Run-away IDF pensions leave small change for rest of country

IDF: Issue already being addressed.

IDF Paratroopers relax after liberating the Western Wall during the Six Day War (photo credit: IDF SPOKESMAN’S UNIT)
IDF Paratroopers relax after liberating the Western Wall during the Six Day War
(photo credit: IDF SPOKESMAN’S UNIT)
Excessive IDF pensions are taking a big bite out of the country’s budget for pensioners, State Comptroller Joseph Shapira reported on Wednesday.
He noted that the IDF in recent years massively raised its pensions, leading to an NIS 2.9 billion budget increase from 2013- 2015 at an average rate of 8.5%.
A total of 63.9% of IDF pensioners received a pension increase of 7% or more, while 86.3% received an increase of at least 6%.
The comptroller also slammed the IDF for a lack of oversight on pensions, accusing it of refusing to hand over information to the Finance Ministry. He surmised that recent efforts to reduce the defense budget may have been based on incomplete data that did not fully capture the size of IDF pensions.
Following receipt of the pensions report, the IDF and the Defense Ministry said they had organized a series of meetings with the State Comptroller’s Office to address the criticism.
They said in a joint statement that, in practice, the IDF is already implementing most of the report’s recommendations as part of an “unprecedented process” to reduce the defense budget and increase transparency.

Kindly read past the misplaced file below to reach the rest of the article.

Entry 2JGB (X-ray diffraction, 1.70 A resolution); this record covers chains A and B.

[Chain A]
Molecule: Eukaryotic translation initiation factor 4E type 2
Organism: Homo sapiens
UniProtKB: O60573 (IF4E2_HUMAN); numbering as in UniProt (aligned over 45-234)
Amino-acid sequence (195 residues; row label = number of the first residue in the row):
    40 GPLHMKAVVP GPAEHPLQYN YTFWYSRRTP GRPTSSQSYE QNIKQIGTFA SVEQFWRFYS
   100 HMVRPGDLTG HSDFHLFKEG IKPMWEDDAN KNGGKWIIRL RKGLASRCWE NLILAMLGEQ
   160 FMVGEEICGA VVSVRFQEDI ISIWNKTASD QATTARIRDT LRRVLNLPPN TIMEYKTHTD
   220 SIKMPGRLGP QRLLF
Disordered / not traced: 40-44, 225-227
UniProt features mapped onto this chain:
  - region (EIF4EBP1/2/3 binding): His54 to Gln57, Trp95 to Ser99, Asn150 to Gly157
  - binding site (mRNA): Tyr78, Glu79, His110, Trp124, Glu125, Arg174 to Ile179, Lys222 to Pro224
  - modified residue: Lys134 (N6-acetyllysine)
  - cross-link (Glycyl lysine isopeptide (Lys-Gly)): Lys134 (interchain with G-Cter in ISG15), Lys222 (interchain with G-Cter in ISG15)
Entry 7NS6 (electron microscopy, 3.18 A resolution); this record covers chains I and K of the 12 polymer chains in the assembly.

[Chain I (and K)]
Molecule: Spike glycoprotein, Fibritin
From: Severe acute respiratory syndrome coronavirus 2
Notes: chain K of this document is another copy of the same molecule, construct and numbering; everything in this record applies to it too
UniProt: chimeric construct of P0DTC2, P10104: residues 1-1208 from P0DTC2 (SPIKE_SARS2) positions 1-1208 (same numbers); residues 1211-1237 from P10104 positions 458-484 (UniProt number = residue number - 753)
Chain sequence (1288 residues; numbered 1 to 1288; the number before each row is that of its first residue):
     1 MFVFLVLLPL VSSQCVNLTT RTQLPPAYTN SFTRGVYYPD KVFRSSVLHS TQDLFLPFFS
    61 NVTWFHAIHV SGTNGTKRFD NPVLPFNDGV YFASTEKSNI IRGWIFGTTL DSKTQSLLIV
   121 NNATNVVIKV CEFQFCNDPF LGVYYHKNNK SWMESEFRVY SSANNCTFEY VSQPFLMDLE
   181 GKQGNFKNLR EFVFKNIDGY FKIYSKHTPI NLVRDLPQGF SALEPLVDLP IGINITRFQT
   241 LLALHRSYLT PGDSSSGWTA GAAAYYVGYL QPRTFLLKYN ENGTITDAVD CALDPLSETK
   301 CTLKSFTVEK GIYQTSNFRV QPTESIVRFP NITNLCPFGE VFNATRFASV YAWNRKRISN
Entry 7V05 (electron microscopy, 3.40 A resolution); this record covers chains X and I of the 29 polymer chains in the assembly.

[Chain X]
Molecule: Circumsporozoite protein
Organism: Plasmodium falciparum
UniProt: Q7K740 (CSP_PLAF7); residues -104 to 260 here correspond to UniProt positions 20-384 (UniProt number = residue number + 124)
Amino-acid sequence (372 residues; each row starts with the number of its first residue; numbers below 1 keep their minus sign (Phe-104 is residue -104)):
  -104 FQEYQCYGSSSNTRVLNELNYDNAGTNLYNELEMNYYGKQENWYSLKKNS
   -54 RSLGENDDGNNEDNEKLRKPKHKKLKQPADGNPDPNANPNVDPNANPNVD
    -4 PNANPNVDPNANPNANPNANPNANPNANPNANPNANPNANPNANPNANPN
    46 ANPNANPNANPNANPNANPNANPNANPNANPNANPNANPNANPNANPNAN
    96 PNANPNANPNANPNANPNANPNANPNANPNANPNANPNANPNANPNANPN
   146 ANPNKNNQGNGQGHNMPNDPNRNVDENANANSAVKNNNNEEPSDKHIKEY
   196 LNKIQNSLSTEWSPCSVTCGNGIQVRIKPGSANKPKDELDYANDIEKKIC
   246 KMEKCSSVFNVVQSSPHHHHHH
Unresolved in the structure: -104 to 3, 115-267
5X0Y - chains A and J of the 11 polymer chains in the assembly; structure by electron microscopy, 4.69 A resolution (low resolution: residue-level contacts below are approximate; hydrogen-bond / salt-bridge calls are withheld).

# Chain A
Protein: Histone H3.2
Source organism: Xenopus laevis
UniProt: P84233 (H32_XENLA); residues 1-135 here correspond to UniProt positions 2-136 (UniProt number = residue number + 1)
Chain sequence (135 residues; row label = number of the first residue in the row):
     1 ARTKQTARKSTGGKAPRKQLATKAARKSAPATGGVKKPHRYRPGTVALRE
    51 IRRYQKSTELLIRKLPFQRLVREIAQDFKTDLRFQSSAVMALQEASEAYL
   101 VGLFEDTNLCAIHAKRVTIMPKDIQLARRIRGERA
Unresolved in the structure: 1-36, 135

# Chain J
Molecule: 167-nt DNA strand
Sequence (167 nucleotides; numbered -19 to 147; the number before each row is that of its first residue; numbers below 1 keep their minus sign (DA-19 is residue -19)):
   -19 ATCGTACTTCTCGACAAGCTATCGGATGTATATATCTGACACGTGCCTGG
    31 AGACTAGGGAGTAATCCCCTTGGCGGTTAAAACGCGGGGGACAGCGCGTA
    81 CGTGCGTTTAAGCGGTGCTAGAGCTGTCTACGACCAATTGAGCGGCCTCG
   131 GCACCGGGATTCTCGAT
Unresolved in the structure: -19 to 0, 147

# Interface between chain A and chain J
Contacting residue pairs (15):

The process is part of the new salary and pension model for IDF career-track officers, which is expected to massively reduce the defense budget. Further, the IDF said it was forwarding bimonthly financial reports to the Finance Ministry and had appointed a special joint panel of IDF personnel and economists to continue to improve transparency.
A defense establishment source also argued that the spike in pensions was due to a 2011 amendment to the IDF Service Law which it had opposed, but was pushed through by the Finance Ministry. As of November 2015, an agreement to lower the retirement age for IDF officers is expected to negate the spike, said the source. The average retirement age for a career soldier in the IDF is 46, compared to age 67 for male civilians.
Last, the source added that one needs to be careful when comparing IDF pension figures to figures in other sectors, since the age of retirement and consideration of seniority work differently.
The report also said the state faces numerous structural problems with its pensions, which lead to many weaker sectors and lower-salaried workers having little oversight or choice when it comes to their pension funds and paying maximum pension management fees.
One controversy the comptroller jumped into was the issue of mandatory retirement age, regarding which Meretz Party leader Zehava Galon attacked him for supporting raising women’s retirement age.
She said this shows he cares more about the stability of the National Insurance Institute than he does about the plight of elderly women who would be harmed by such a change.